As images build up in the database, users can browse for aggregated evidence. The Donor field groups people together in the categories layman/men, laywoman/women, female religious and male religious. The Current Location field allows users to see artwork that is all housed in the same museum. Image records are integrated with all the other Feminae content, so that a search on Mary Magdalen will include results for essays, journal articles, translations, book reviews, and images (which come at the end of the list which is sorted by date). Feminae Research Assistants

Feminae Research Assistants:

Collin Kawan-Hemler worked on Feminae during the summer of 2021. He is majoring in History at Haverford College with a minor in Health Studies.

Caroline Ford was the Feminae intern during the 2020-21 academic year. She majored in English at Haverford College with a minor in psychology.

Joe Ding worked on Feminae during the summer of 2020. She is majoring in Mathematics and Philosophy at Haverford College.

Rebecca Chen was the Feminae intern during the summer of 2020. She is an English major at Haverford College with interests in pursuing medicine.

Jonathan Sudo worked on Feminae in summer 2019. He majored in History and East Asian Studies at Haverford College.

Drew Forte worked on images from Spring 2018 through Spring 2020 . He had a particular interest in the occult and magic as represented in medieval art.

Jessica Urban researched and wrote about images from fall 2016 through fall 2017. She concentrated on archaeology and material culture. She majored in Archaeology at Bryn Mawr College.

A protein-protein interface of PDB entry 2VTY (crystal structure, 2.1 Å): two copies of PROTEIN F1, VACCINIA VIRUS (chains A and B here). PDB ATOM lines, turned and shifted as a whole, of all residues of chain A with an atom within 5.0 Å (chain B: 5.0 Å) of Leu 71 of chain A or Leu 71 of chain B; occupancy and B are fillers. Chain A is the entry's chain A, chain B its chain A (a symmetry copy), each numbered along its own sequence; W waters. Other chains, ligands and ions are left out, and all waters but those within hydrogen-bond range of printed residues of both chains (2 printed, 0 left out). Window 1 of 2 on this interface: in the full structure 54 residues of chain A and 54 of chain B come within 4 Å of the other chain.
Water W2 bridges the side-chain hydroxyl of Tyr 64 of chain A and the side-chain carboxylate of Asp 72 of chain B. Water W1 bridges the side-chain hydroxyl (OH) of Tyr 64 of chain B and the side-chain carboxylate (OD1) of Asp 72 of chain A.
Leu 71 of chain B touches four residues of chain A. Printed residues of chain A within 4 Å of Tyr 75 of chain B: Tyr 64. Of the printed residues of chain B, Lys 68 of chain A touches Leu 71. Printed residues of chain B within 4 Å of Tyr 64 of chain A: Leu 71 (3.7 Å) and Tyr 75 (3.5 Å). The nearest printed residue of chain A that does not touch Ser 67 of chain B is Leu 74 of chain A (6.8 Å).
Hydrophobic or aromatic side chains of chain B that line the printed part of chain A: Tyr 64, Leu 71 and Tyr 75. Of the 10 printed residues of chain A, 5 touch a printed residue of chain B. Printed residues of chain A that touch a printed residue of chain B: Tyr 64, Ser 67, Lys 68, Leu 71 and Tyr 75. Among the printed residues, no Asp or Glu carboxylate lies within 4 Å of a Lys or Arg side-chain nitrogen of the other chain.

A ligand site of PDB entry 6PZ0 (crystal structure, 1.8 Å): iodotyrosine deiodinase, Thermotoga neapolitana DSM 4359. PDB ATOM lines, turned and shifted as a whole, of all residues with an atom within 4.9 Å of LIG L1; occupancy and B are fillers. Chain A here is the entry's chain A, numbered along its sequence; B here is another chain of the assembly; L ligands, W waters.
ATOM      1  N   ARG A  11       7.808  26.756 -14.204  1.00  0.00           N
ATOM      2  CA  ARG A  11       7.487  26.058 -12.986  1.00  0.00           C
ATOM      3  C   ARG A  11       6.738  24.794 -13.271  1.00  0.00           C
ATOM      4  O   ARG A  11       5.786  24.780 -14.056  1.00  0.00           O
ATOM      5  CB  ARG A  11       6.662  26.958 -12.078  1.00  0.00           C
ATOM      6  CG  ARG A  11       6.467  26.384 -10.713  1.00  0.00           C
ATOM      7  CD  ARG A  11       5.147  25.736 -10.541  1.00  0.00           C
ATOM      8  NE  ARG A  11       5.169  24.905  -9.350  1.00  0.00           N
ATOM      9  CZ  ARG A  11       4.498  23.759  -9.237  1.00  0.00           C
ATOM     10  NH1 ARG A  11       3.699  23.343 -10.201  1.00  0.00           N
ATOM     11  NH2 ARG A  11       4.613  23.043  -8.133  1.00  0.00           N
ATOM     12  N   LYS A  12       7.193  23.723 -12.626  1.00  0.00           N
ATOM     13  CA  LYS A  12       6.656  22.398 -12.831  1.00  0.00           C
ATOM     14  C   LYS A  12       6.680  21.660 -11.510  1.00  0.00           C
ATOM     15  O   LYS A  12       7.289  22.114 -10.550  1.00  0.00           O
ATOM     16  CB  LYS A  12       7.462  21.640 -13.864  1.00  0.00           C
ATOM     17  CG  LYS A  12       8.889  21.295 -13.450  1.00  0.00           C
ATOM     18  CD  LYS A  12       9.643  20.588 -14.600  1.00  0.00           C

Bill Ristow worked on manuscript images during the 2015-16 academic year. He majored in history and wrote his senior thesis on medieval kingship with reference to Wace's Roman de Rou and Henry II.

Rachel Davies worked on the brass rubbings during the 2013 summer session for the exhibit Lasting Impressions. During 2015-16 she researched and wrote entries concerning Spanish art.

Leigh Peterson worked on images during the Fall 2012 through Spring 2015 academic years. She was an undergraduate student who majored in art history at Bryn Mawr College. She was an intern at the Cloisters Museum during summer 2013.

Shannon Steiner added images during the summer and fall of 2013. Shannon was a doctoral student in History of Art at Bryn Mawr College. She holds a B.A. from Temple University (2009) and M.A.s from The University of Texas at Austin (2011) and
Bryn Mawr College (2013). Her research focused on the visual culture of saints' cults and the role of art in forming community and gender identities in Byzantium.